Features of surgical microscopes
The microscopes have a number of elements inside to provide the magnification and illumination including the objective lens, illuminator, binocular head, and illuminator. It is possible for the surgical team to turn the knob on the microscope to change the magnification. Since the surgeon is not able to take his or her hands away from the procedure, the magnification can be changed in two different ways.
First, the surgeon could instruct someone else to turn the knob for them. Second, they can use a zoom control via a foot pedal. These microscopes are mounted onto a floor stand that features all of the necessary controls. At the top of the stand is a suspension arm, which is moveable so they can position it over the patient and in the location where they need to perform the surgery. The optical system is attached to the suspension arm.
These are very delicate pieces of equipment, so it is important to exercise proper use at all times. It is also important to have protocols in place to ensure the cleanliness of the unit. They should be cleaned regularly to help keep them sterile and in good working condition.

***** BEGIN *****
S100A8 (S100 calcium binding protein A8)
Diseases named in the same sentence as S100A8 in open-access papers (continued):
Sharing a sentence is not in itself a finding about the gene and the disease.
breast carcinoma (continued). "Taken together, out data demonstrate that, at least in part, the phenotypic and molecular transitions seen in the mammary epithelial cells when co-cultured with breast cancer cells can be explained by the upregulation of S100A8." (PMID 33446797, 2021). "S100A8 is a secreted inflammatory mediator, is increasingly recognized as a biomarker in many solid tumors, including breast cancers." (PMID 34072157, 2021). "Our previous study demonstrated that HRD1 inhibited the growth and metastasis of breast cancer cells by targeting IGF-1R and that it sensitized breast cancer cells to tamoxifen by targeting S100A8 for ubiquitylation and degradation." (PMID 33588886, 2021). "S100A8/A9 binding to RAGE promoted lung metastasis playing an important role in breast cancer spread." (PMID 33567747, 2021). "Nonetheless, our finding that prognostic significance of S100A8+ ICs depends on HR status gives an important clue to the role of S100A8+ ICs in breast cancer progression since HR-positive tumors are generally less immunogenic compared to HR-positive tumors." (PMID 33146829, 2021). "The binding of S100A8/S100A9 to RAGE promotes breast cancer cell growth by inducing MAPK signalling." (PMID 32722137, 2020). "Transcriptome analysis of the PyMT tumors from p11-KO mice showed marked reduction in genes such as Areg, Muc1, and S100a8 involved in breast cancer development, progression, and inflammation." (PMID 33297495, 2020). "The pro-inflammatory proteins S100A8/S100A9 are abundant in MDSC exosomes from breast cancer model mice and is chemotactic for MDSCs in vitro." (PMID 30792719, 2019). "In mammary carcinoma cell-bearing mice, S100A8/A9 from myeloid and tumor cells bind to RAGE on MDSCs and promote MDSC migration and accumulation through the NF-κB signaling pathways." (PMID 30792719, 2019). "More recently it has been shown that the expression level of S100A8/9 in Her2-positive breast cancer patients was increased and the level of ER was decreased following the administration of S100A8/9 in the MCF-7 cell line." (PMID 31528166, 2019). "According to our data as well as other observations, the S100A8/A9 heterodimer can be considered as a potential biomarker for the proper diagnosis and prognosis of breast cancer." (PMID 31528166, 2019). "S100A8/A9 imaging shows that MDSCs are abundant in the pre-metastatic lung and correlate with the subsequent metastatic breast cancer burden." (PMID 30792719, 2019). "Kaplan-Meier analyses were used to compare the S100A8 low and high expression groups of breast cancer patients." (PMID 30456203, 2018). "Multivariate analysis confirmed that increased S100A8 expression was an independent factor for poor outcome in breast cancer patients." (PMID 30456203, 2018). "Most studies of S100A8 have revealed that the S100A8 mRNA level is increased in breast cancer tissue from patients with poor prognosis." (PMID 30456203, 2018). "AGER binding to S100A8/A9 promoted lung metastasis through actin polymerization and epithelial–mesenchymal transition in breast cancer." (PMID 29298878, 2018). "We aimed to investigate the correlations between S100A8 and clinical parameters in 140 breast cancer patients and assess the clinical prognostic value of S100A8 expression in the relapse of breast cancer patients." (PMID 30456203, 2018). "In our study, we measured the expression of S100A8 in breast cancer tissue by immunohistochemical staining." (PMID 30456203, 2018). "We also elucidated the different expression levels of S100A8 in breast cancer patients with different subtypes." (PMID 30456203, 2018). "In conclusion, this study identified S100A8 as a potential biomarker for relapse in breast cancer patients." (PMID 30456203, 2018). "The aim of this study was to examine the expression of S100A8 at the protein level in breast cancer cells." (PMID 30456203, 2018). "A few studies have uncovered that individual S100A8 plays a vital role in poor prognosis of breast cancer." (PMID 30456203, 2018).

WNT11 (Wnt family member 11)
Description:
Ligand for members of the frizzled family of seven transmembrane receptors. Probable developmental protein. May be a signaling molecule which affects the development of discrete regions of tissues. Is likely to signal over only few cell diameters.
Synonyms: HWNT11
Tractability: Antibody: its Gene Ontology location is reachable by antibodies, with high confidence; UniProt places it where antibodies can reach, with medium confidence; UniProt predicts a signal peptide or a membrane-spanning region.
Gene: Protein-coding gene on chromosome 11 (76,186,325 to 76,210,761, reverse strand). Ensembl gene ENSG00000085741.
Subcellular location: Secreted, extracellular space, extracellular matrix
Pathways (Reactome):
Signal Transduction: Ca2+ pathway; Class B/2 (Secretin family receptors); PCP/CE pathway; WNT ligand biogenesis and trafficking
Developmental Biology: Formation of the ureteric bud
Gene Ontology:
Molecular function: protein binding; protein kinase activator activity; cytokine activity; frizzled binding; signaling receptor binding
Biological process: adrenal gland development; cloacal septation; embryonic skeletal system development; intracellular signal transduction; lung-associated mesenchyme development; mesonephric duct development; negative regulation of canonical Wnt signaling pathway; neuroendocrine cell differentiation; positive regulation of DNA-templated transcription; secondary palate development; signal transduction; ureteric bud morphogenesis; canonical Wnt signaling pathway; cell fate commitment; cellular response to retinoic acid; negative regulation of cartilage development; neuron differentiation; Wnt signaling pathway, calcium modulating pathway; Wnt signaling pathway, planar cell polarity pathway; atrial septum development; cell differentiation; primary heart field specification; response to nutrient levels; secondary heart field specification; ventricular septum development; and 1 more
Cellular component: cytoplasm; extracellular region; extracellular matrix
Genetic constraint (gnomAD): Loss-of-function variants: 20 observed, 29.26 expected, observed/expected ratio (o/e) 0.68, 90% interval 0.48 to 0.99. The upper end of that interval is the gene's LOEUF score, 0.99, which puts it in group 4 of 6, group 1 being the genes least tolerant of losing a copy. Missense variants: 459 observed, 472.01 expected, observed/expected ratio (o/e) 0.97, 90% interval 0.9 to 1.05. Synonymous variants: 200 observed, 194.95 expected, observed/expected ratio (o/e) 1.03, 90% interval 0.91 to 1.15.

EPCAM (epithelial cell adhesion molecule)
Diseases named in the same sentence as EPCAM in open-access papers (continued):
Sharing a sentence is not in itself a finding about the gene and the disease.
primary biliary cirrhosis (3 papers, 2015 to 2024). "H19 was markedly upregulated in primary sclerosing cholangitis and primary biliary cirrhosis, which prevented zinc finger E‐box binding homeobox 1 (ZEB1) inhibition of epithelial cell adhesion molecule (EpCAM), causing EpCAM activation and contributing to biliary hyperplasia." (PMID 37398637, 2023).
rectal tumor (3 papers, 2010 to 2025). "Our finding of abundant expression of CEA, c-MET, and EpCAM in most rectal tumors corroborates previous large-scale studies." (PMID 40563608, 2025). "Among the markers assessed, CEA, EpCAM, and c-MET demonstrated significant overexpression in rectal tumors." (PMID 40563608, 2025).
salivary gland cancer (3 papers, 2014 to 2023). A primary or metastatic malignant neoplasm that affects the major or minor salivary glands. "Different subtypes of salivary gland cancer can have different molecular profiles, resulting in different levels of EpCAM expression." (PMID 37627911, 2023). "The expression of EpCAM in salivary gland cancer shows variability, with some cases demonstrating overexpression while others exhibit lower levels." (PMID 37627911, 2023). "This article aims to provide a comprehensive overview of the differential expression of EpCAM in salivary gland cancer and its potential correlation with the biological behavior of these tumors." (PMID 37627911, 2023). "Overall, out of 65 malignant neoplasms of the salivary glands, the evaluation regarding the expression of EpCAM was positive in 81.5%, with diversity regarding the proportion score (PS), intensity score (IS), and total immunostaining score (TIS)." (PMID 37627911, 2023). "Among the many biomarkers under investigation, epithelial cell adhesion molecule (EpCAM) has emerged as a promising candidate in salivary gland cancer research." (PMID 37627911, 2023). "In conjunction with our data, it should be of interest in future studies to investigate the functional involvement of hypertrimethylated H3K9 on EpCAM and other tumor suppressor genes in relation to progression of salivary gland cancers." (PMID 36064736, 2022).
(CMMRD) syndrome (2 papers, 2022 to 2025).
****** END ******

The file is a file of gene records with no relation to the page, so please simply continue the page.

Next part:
When you are choosing a surgical microscope, you need to understand all of the features and limitations of the models you are considering. Know their magnification levels, the size of the unit and the length of the suspension arm, and the quality of the optics inside of the microscope. Choosing a high quality rental or lease is often the best option for the patient and for the surgeon.
Surgical Microscope Manufacturers
Because quality is important, it is a good idea to stick with some of the more well-known manufacturers. Popular options include Carl Zeiss, Leica, and Levenhuk.